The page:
This paper argues that Russian Formalism is to be considered a constitutive part of the international empiriocritical movement—Ernst Mach (1838—1916) and Richard Avenarius’s (1843—1896). The conceptual parallelism between Empiriocriticism and Formalism is striking indeed. Thus, the cornerstones of the empiriocritical approach—the concept of series [Reihe] and the concept of elements [Elemente], understood as sensations [Empfindungen]—are plainly recognizable within formalist theories: the notion of ‘series’ (for example, the notion of ‘literary series’ or ‘poetic series’, leading to the famous concept of ‘literariness’, literaturnost’) and the very formalist idea of a necessarily perceptible character of aesthetic form are only two, most famous, examples of this astonishing affinity. Here are some of the most striking convergences between Empiriocriticism and Formalism: the relativity of any knowledge; continuity between knowledge and perception; the pragmatic dominant; the leitmotif of ‘the Unsalvageable Ego’. Besides, the paper seeks to situate Russian Formalism within European Aesthetic German-speaking Formalism. This kind of formalism formulates some basic oppositions correlated to different types of forming being associated with specific means and specific formal devices to affect them. In this context, particular morphological features result in producing particular feelings conceived in the spatial or syntactic perspective. From its German-speaking analogue, Russian Formalism has inherited this relational and spatial definition of feelings and, largely speaking, of emotionality within art. Indeed, both formalisms treat emotion as a ‘non-subjective’, ‘kinetic’, ‘syntactic’ phenomenon located on the surface of aesthetic objects.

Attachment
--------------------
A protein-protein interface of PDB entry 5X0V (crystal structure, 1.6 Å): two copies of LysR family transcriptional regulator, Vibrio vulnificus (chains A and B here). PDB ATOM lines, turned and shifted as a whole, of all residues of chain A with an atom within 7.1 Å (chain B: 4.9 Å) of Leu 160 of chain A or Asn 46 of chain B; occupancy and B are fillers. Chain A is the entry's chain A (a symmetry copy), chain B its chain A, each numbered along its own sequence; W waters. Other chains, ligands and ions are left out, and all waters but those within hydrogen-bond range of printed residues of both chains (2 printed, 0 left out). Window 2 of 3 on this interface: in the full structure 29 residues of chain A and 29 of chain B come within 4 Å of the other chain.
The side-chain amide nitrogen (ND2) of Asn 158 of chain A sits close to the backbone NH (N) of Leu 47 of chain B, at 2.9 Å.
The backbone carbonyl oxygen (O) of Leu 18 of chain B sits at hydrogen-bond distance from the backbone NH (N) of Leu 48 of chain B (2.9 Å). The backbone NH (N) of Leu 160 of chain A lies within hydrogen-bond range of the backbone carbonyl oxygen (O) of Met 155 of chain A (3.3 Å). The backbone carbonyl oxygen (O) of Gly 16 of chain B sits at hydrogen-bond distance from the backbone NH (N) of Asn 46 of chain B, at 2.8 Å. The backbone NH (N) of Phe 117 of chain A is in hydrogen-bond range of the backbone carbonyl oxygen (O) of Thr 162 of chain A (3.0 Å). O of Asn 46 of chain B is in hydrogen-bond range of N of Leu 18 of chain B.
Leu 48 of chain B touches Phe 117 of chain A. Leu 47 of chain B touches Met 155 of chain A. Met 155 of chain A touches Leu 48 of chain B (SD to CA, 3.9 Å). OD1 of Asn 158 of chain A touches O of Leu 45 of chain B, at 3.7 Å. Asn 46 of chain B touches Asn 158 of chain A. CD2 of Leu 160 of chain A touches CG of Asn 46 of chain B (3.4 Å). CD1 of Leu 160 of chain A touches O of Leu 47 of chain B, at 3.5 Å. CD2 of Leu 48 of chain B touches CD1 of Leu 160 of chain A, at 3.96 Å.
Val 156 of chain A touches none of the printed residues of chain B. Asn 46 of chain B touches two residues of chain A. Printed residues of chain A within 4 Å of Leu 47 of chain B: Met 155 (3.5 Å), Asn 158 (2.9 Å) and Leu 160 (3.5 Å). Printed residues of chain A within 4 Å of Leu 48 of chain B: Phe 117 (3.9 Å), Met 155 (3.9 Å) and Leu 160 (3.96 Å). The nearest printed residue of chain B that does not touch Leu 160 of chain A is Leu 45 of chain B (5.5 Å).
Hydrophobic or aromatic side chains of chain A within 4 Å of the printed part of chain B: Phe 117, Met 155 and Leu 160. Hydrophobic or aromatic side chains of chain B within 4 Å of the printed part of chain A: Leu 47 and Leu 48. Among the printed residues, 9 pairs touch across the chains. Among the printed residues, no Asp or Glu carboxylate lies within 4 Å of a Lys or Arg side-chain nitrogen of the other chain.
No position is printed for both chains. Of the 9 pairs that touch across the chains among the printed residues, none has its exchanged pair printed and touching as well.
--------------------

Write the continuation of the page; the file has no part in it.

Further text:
This article’s purpose is to analyse the derived forms of term frère in French culture, where its correspondent is frérot, and in Italian culture, where the correspondent is fratè. We will try to show how and why, if yes or not, the two terms represent the same realities in both languages; if there is a same semantic extension and how the speakers of both languages use the two derived forms in their conversations. This study is contrastive, and its objective is also to define convergences and divergences of the use of the two forms fratè and frérot in the languages under analysis, that is to say French and Italian.